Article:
Contents - Previous - Next


Impact of the programs on the health of children living in rural areas

Much research and many reports have analyzed the health and nutrition status of the Costa Rican population during the two decades covered by this study (González-Vega, 1985; Ministerio de Salud, 1976; Sáenz, 1985b; Sandiford et al., 1991; Villegas and Ozuna, 1979). Most of them analyze the trends of national health indicators either as a whole or broken down into urban and rural categories. There are two health and nutrition indicators, however, which have been followed through the years by locality (broken down into counties and even smaller geographic units, such as districts). These indicators are infant mortality and height of children entering school. Both indicators reflect the health and nutrition situation during childhood, including the impact on the mother and child of the environment and the health services.

Infant Mortality

Toward the end of the 1960s, infant mortality in Costa Rica was greater than 70/1,000 live births. In 1970, the national average was 68.2/1,000 live births; the Huetar Atlantic Region, however, attained 110/1,000 live births (Behm and Robles, 1988). At the time, Costa Rican infant mortality did not differ considerably from that of other Central American countries (Behm and Robles, 1988; Behm and Barquero, 1990).

All health regions showed a dramatic drop in infant mortality during the 1970s. The drop was proportionally greater in those regions which had higher infant mortality figures initially (see Table 4).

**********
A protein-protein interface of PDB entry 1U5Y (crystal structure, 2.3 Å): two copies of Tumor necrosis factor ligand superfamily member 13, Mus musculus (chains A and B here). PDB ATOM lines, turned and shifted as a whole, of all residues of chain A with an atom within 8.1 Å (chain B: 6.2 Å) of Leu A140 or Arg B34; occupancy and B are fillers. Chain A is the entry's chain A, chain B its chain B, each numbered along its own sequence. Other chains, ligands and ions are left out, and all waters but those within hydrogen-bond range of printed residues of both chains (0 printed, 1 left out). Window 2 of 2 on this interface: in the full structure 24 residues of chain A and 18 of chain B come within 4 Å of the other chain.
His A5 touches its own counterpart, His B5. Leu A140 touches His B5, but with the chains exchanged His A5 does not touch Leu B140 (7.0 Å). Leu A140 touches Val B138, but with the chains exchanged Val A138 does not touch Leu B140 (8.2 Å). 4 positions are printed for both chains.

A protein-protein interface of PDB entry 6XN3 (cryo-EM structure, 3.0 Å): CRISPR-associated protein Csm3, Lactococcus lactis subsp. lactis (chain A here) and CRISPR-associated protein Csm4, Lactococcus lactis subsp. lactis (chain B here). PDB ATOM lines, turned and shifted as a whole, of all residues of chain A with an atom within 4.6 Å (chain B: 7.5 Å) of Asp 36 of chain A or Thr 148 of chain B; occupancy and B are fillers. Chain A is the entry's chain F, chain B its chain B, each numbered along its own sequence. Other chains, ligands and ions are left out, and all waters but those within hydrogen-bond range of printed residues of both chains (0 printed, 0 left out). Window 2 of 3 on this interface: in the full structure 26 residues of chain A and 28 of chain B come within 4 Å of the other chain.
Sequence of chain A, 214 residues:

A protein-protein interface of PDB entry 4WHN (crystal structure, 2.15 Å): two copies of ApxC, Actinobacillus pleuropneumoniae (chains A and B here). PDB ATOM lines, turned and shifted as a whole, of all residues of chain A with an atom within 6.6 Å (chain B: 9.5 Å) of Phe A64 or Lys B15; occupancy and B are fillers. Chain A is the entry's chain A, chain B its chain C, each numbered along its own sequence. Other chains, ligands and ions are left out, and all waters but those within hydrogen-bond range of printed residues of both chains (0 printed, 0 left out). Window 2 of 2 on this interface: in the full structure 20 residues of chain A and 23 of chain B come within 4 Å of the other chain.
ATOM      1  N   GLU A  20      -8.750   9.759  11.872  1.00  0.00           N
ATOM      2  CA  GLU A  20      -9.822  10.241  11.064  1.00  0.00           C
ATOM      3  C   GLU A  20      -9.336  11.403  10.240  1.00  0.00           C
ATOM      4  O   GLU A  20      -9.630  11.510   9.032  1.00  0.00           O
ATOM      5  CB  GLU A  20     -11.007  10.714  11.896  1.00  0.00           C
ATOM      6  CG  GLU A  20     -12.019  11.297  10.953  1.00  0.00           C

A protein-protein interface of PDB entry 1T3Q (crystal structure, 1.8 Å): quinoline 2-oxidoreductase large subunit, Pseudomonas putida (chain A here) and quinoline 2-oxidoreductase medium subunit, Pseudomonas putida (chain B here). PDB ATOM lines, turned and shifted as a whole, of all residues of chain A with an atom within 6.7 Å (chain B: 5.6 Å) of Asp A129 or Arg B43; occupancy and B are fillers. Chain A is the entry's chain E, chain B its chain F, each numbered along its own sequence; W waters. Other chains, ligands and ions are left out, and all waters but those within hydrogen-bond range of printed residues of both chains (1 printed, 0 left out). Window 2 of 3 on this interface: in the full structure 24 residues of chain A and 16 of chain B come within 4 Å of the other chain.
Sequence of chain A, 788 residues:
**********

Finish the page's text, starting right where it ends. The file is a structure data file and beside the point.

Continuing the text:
Infant Mortality by Degree of Urban Density

The higher the degree of "rurality," the more unfavorable living conditions are for the population. Therefore, infant mortality is expected to be higher in rural than in urban areas. As shown in Table 5, this difference was noticeable in 1970; however, it began to disappear by the end of the 1970s.

Infant mortality rates were stable from 1980 through 1985 and then dropped further. Thus all population groups studied, and particularly those from rural areas, showed a significant decrease in infant mortality rates. The absolute difference between urban and rural infant mortality rates, therefore, tends to decrease with time. All this implies that in both absolute and relative terms, the infant mortality rates of rural areas decreased more than those of urban areas.

Causes of Death in Children Under One Year of Age

By 1986,82% of all deaths of children under 1 year of age were certified by a physician, and nearly all deaths were duly registered (Behm and Barquero, 1990). In 1970, the main cause of death in this age group was infectious disease: approximately 25% of the children died of intestinal infections and 20% of respiratory infections. Ten years later, infant mortality rates had decreased as a result of the control of diarrheal diseases (36% of the total decrease in infant mortality rates), control of acute respiratory tract infections (22%), and vaccinations to prevent other infectious diseases (9%). Perinatal causes of death also decreased during the same time, but to a lesser degree. At present, perinatal events continue to be the most frequent cause of infant mortality (see Table 6). It should be noted, however, that they decreased significantly in both rural and urban populations between 1985 and 1989.